These days we are engaging the teaching of Jesus in what is famously referred to as his Sermon on the Mount (Matthew 5-7). We are calling this series Synchronize. This past week we considered the very large challenges to change that are found in Matthew 5:13-47. We encourage you to read along as we teach, and to think about these words for your own life. And while we muse on how it is possible for us to actually live out these words of Jesus, think about how vital it is that Jesus chose to share these words with his friends: “he climbed a hillside... arriving at a quiet place, he sat down and taught his… companions” (Matthew 5:1-2, Message Bible). What strikes me is how simple, yet powerfully transformative, this moment is.
Thomas Merton is one of the most influential spiritual writers of the past century. But do you realize what triggered his life’s pursuit? Before he embraced the Christian faith he had lived indulgently, pursuing the normal list of selfish pleasures. Merton wanted to be a writer, and showed some ability, but his writing was shallow and egotistical. When he came to Christian faith, a moment of startling clarity came to him that changed his writing because it changed his vision of life. And it happened so simply.
One day, Merton walked down a New York street with his friend Lax. In the course of their conversation, Lax casually commented that the only worthwhile ambition was to be a saint. Then the friend added that to be a saint required that one wanted it badly enough. Merton pondered this and told another friend about the conversation. To his surprise his second friend simply replied, “of course” (Monica Furlong. Merton: A Biography p. 82).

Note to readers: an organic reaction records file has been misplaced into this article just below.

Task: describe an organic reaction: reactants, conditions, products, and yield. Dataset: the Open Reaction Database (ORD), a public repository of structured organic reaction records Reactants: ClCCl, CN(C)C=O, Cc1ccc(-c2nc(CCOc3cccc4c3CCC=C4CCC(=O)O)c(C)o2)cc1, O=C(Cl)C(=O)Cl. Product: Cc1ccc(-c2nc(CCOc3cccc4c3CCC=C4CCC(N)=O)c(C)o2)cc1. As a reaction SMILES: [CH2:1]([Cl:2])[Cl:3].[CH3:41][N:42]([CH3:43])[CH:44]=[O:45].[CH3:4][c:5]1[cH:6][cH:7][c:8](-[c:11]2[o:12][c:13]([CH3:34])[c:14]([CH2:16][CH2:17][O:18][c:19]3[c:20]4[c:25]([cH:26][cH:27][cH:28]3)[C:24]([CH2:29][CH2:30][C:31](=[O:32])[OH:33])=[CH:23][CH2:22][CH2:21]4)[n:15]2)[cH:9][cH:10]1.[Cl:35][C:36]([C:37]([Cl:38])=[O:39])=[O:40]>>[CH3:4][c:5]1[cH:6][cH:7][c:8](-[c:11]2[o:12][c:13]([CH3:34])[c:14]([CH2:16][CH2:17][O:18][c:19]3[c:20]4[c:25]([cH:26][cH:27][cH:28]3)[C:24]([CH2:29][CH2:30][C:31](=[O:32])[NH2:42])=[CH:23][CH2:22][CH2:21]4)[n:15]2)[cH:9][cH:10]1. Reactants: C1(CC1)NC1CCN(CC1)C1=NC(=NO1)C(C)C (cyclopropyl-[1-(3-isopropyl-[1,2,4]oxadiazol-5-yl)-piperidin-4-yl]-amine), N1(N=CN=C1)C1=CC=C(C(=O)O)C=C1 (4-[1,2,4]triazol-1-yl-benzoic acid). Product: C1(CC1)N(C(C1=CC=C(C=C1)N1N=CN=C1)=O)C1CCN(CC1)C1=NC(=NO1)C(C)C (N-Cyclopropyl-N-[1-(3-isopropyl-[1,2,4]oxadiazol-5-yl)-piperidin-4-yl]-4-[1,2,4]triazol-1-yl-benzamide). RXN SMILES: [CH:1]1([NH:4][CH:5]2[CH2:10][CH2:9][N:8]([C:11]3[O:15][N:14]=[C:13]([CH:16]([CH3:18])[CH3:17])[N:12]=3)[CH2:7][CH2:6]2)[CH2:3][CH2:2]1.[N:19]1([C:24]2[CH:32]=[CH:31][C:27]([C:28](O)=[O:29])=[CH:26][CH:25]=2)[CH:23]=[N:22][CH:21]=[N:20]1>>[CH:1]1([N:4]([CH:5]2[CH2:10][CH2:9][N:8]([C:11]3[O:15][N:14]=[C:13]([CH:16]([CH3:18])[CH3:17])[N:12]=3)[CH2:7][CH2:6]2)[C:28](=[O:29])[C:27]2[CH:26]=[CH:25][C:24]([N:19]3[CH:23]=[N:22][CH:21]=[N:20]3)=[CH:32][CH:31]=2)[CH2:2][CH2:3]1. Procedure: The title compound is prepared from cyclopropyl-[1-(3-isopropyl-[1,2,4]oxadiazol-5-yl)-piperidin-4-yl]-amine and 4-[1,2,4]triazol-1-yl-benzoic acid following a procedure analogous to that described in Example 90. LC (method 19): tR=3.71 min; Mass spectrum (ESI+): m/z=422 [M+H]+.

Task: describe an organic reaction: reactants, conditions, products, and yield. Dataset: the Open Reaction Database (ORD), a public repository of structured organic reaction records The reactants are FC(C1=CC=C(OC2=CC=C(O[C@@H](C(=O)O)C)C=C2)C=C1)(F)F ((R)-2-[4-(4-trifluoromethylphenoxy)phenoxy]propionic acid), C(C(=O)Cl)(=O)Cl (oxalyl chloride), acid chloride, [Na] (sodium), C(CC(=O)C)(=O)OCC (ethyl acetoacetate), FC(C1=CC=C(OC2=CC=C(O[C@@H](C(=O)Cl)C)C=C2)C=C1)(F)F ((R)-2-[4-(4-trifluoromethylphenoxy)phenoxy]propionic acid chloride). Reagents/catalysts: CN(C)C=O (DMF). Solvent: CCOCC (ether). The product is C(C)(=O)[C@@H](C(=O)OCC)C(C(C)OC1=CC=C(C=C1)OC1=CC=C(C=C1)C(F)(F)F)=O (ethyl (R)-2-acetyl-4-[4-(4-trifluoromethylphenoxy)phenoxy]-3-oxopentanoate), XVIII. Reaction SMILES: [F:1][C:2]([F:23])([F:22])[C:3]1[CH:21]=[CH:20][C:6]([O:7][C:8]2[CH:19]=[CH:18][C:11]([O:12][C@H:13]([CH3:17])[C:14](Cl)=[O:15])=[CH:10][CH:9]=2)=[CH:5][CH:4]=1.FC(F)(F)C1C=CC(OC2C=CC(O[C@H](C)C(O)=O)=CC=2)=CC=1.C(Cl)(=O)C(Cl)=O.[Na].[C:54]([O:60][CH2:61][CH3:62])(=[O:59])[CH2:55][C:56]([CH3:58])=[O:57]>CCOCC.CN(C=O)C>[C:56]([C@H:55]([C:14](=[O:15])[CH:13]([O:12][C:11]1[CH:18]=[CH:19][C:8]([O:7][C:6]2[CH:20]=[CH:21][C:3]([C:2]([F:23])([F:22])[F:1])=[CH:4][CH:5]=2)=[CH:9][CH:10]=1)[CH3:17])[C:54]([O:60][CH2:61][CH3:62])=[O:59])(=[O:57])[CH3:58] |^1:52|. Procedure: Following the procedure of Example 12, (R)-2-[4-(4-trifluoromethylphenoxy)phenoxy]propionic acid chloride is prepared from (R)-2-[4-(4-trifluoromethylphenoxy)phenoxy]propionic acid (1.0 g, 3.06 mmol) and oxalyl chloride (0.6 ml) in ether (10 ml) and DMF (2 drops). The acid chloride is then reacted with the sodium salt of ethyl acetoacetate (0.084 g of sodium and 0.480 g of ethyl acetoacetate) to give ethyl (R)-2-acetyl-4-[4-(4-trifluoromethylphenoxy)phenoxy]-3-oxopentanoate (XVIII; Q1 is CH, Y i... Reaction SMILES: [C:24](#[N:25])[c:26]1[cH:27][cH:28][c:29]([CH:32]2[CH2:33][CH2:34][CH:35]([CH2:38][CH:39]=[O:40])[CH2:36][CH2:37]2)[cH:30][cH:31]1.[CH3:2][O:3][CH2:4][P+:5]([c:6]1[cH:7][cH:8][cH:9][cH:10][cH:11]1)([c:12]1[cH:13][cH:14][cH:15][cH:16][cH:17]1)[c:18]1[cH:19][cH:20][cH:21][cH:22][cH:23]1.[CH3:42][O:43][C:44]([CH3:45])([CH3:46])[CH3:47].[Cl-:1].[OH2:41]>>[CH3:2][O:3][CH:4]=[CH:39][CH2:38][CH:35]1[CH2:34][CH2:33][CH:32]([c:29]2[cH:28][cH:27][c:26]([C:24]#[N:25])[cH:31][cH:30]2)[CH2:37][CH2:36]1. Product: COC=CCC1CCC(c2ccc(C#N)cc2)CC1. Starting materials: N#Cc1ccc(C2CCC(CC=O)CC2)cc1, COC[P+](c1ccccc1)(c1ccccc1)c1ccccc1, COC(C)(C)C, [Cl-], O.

Merton was both amazed and somehow “straightened up” by this insight from his two friends. It was an energizing and clarifying idea, that the only real worthwhile goal was goodness. For Merton, a new kind of human possibility was uncovered, a possibility that had previously been hidden from his imagination. Christ’s grace is not only his radical acceptance of our flawed humanity, it is more profoundly the power to pursue goodness. Merton’s subsequent story shows how those conversations with his friends were instrumental to his life’s pursuit, the pursuit of goodness as it is defined and made possible by our relationship to Jesus. And it all came about so simply, through a conversation between friends.
Sainthood may sound like something out of reach for most of us. But change the descriptor: how about the pursuit of goodness? Is goodness possible? Isn’t this what Jesus is pointing towards in his teaching? Isn’t this the real gift he want to bring us, the life he not only points toward but makes possible?
And don’t miss how this pursuit is ignited: so simply, when friends share. Consider what you might say to someone today. While your life’s story is being written by the gracious hand of God, you may be part of some transformative stories that are not your own.
We continue our Synchronize series this Sunday at 9:29 and 11:11.
Ponder these questions: 1. Can you recall a conversation that set you on a better life path? What was it about that conversation that carried such power? 2. What words of Jesus have shaped your life? Why? 3. How would you describe goodness? Are there examples of human goodness that have inspired you? How can we move towards goodness despite our very real human flaws and foibles? 4. In Jesus teaching from Matthew 5:13-47, what specific words are most challenging to you? Why? What specific challenge is calling you to move forward?